Why Critical Path Analysis (CPA) is an Essential Component in the Project Manager’s Tool Box


What is the critical path of a project?

In project management terms, the critical path is the sequence of events or tasks that must be completed on the way to full completion of the project. By mapping out this path, a project manager is better able to keep a project on time and within budget. It’s a little like mapping out a route for a road trip: stops are identified, with timings calculated to keep the journey on track. Reaching one of these road stops late will impact the whole trip.

Identification of the critical path

Determining the critical path is key to determining project schedule – if the route isn’t known before setting out, then how can arrival time be accurately estimated? By laying out all the tasks which need to be completed, and then assigning times to complete each task and scheduling within the project as a whole, the project manager will be able to accurately determine schedule.

Elements along the critical path

Each task undertaken during the project schedule is given four distinct parameters:

  • Earliest start time (ES), when the task can begin assuming all predecessor tasks have been completed on time
  • Earliest Finish Time (EF), which assumes not only that the task has been started at point ES, but that there are no delays to complete the task
  • Latest Finish Time (LF), which is the latest possible completion time of a task without impacting the project finish time
  • Latest Start Time (LS), calculated as the LF minus the time to that is required to complete the task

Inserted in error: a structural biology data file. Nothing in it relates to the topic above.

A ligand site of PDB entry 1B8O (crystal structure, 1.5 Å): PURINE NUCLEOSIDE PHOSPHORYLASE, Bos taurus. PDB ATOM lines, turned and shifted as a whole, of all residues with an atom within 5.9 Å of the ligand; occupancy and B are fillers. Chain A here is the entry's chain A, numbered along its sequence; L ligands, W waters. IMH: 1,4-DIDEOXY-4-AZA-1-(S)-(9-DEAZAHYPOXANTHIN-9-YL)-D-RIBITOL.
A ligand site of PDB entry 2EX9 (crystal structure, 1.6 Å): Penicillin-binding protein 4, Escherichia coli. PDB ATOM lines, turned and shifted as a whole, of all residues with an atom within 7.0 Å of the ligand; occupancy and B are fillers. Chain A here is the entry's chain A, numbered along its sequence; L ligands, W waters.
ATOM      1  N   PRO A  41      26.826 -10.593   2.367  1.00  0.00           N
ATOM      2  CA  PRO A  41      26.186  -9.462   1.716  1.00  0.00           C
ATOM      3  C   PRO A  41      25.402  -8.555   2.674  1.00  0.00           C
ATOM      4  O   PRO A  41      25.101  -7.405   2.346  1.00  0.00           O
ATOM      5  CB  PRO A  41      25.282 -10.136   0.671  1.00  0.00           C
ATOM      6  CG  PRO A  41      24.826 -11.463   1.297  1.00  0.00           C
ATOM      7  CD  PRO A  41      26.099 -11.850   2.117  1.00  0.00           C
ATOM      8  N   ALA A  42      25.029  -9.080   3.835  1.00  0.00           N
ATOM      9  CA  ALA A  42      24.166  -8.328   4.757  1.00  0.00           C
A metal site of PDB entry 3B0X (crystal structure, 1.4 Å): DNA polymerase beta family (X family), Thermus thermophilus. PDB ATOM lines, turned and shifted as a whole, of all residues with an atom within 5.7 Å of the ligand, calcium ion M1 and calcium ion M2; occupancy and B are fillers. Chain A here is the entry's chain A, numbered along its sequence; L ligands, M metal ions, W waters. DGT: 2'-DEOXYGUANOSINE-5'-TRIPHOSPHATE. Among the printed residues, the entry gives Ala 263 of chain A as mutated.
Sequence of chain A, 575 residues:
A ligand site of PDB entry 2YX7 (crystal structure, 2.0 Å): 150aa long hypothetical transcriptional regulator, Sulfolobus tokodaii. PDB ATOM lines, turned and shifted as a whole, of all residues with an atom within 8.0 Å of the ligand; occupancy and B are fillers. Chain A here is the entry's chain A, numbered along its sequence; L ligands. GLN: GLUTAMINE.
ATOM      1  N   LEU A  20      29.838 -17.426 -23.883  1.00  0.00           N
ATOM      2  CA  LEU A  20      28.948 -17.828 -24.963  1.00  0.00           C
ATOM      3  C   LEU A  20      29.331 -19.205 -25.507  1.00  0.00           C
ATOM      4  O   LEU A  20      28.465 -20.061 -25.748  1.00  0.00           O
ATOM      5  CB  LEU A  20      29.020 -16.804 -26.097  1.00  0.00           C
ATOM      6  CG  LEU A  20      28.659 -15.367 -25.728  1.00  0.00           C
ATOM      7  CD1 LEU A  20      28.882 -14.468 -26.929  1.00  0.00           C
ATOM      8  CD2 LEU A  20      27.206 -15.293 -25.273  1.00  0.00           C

Slack Time

Many tasks will also have what is known as slack time. When conducting critical path analysis, this slack time is simply the absolute maximum delay in a task possible before the subsequent task is delayed. Understanding this relationship enables the project manager to identify the project’s critical tasks – those tasks that cannot be delayed in their LF without delaying the project. Critical tasks are those with the same earliest and latest finish times.

Each delayed task will impact start times of ensuing tasks, thereby causing tasks which had previously been considered as non-critical to become critical (so the list of critical tasks is a fluid concept).

Using critical path analysis as a reporting tool

Critical path analysis identifies the order in which each task must be undertaken, as well as its importance to the project. This analysis is normally depicted in a flow diagram on a time line. When such a diagram is constructed, real task impact is more easily identified: small tasks which may have otherwise appeared insignificant can suddenly take on a far more crucial meaning.

Project managers use a number of tools when undertaking critical path analysis. One of the most often used is PERT (program, evaluation, review) which calculates best case and worst case scenarios as well as identifying interdependent tasks and activities along the critical path.

CPA: a truly useful project management technique

By comparison with critical path analysis, project performance can be accurately measured and reported against planned schedule and expectations. It enables early identification of slippage in the time budget of a project, and is also used to help control costs by early warning of project delays.

CPA as an Essential Tool of the Project Manager